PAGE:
Doomsayers, Reformers and Warriors: The Bitter Battle for the Future of A.I.

There is no shortage of researchers and industry titans willing to warn us about the potential destructive power of artificial intelligence. Reading the headlines, one would hope that the rapid gains in A.I. technology have also brought forth a unifying realization of the risks — and the steps we need to take to mitigate them.

The reality, unfortunately, is quite different. Beneath almost all of the testimony, the manifestoes, the blog posts and the public declarations issued about A.I. are battles among deeply divided factions. Some are concerned about far-future risks that sound like science fiction. Some are genuinely alarmed by the practical problems that chatbots and deepfake video generators are creating right now. Some are motivated by potential business revenue, others by national security concerns.

The result is a cacophony of coded language, contradictory views and provocative policy demands that are undermining our ability to grapple with a technology destined to drive the future of politics, our economy and even our daily lives.

These factions are in dialogue not only with the public but also with one another. Sometimes, they trade letters, opinion essays or social threads outlining their positions and attacking others’ in public view. More often, they tout their viewpoints without acknowledging alternatives, leaving the impression that their enlightened perspective is the inevitable lens through which to view A.I. But if lawmakers and the public fail to recognize the subtext of their arguments, they risk missing the real consequences of our possible regulatory and cultural paths forward.

To understand the fight and the impact it may have on our shared future, look past the immediate claims and actions of the players to the greater implications of their points of view. When you do, you’ll realize this isn’t really a debate only about A.I. It’s also a contest about control and power, about how resources should be distributed and who should be held accountable.

Beneath this roiling discord is a true fight over the future of society. Should we focus on avoiding the dystopia of mass unemployment, a world where China is the dominant superpower or a society where the worst prejudices of humanity are embodied in opaque algorithms that control our lives? Should we listen to wealthy futurists who discount the importance of climate change because they’re already thinking ahead to colonies on Mars? It is critical that we begin to recognize the ideologies driving what we are being told. Resolving the fracas requires us to see through the specter of A.I. to stay true to the humanity of our values.

One way to decode the motives behind the various declarations is through their language. Because language itself is part of their battleground, the different A.I. camps tend not to use the same words to describe their positions. One faction describes the dangers posed by A.I. through the framework of safety, another through ethics or integrity, yet another through security and others through economics. By decoding who is speaking and how A.I. is being described, we can explore where these groups differ and what drives their views.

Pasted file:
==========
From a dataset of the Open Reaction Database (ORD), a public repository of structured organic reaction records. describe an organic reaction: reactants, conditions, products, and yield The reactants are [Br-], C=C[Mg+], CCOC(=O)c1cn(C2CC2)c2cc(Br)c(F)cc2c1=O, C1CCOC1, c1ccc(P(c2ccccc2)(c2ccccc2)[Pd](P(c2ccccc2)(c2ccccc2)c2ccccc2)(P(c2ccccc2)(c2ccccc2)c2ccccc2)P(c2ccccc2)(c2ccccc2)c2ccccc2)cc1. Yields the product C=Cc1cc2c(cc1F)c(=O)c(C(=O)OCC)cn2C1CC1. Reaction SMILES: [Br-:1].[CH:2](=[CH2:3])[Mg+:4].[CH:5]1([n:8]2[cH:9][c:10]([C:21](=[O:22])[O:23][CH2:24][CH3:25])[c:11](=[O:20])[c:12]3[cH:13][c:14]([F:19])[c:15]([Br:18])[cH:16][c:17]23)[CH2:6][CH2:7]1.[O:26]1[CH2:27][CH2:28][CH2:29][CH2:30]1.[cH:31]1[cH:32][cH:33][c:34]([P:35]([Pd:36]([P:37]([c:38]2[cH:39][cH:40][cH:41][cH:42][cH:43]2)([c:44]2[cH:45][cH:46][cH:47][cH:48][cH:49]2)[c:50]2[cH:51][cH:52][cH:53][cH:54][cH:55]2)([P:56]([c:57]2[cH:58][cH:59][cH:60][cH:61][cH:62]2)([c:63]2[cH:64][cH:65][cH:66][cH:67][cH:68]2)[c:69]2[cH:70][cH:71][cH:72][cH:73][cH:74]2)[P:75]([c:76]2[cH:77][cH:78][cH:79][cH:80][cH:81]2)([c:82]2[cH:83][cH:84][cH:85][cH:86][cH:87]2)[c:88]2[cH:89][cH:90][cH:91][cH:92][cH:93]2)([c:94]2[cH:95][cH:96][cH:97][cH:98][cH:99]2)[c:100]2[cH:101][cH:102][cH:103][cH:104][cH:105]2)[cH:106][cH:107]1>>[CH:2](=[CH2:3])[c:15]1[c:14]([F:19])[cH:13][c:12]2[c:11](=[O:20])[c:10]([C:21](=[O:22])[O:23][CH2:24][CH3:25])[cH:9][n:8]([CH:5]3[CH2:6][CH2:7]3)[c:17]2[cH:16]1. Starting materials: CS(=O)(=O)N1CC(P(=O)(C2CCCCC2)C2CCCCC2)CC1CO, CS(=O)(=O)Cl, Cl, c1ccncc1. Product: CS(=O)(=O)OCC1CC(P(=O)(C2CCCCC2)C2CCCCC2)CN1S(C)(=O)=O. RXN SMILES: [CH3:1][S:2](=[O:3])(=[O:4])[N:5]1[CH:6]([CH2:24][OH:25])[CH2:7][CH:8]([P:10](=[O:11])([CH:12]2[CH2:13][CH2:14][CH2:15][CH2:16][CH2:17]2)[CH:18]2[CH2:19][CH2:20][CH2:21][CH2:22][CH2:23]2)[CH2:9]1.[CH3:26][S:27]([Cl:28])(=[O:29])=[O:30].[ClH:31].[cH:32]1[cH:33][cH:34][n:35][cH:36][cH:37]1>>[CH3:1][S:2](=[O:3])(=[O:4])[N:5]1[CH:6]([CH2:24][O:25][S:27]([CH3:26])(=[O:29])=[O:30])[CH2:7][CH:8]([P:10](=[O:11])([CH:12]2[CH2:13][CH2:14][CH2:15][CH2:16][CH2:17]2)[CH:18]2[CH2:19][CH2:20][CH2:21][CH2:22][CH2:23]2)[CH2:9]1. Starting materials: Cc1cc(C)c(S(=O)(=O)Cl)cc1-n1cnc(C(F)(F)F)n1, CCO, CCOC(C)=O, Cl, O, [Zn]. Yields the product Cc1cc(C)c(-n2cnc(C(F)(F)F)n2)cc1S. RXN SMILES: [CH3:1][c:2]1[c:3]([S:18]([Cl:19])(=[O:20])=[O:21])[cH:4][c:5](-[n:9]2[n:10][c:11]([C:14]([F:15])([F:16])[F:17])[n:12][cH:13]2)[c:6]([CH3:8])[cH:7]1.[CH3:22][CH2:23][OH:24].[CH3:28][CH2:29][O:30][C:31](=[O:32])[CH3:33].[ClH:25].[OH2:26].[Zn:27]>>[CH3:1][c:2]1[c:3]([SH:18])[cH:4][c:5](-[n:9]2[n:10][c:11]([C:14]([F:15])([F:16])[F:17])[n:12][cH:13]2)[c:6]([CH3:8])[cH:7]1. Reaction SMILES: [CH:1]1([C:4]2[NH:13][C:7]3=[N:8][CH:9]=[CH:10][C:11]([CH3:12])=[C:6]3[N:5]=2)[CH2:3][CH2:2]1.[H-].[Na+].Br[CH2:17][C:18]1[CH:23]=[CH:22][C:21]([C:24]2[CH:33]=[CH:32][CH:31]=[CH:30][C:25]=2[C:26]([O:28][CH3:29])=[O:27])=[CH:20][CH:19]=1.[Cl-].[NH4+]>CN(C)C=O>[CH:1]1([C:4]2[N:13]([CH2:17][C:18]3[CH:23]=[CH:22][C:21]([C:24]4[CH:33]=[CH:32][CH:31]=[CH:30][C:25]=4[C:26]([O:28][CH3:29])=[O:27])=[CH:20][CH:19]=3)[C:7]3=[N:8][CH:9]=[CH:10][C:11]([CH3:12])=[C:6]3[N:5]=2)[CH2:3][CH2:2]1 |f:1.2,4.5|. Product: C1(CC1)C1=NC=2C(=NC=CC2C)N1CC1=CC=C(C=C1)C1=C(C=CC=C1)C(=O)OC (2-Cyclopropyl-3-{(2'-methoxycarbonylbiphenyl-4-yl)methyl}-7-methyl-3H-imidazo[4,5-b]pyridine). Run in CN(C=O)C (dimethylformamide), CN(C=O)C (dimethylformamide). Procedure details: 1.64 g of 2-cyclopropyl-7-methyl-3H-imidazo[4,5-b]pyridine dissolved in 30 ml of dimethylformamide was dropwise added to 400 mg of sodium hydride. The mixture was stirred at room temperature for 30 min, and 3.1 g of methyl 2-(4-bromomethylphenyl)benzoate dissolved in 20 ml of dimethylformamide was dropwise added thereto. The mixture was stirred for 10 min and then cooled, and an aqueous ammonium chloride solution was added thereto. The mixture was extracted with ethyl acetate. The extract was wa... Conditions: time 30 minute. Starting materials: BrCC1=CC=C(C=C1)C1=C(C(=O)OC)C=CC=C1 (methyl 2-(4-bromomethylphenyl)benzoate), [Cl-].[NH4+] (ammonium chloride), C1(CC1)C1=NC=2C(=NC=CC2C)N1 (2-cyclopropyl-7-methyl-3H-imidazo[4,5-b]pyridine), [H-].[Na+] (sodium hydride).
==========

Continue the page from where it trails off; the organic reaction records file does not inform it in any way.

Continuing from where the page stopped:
The Doomsayers

The loudest perspective is a frightening, dystopian vision in which A.I. poses an existential risk to humankind, capable of wiping out all life on Earth. A.I., in this vision, emerges as a godlike, superintelligent, ungovernable entity capable of controlling everything. A.I. could destroy humanity or pose a risk on par with nukes. If we’re not careful, it could kill everyone or enslave humanity. It’s likened to monsters like the Lovecraftian shoggoths, artificial servants that rebelled against their creators, or paper clip maximizers that consume all of Earth’s resources in a single-minded pursuit of their programmed goal. It sounds like science fiction, but these people are serious, and they mean the words they use.

These are the A.I. safety people, and their ranks include the “Godfathers of A.I.,” Geoff Hinton and Yoshua Bengio. For many years, these leading lights battled critics who doubted that a computer could ever mimic capabilities of the human mind. Having steamrollered the public conversation by creating large language models like ChatGPT and other A.I. tools capable of increasingly impressive feats, they appear deeply invested in the idea that there is no limit to what their creations will be able to accomplish.

This doomsaying is boosted by a class of tech elite that has enormous power to shape the conversation. And some in this group are animated by the radical effective altruism movement and the associated cause of long-term-ism, which tend to focus on the most extreme catastrophic risks and emphasize the far-future consequences of our actions. These philosophies are hot among the cryptocurrency crowd, like the disgraced former billionaire Sam Bankman-Fried, who at one time possessed sudden wealth in search of a cause.

Reasonable sounding on their face, these ideas can become dangerous if stretched to their logical extremes. A dogmatic long-termer would willingly sacrifice the well-being of people today to stave off a prophesied extinction event like A.I. enslavement.

Many doomsayers say they are acting rationally, but their hype about hypothetical existential risks amounts to making a misguided bet with our future. In the name of long-term-ism, Elon Musk

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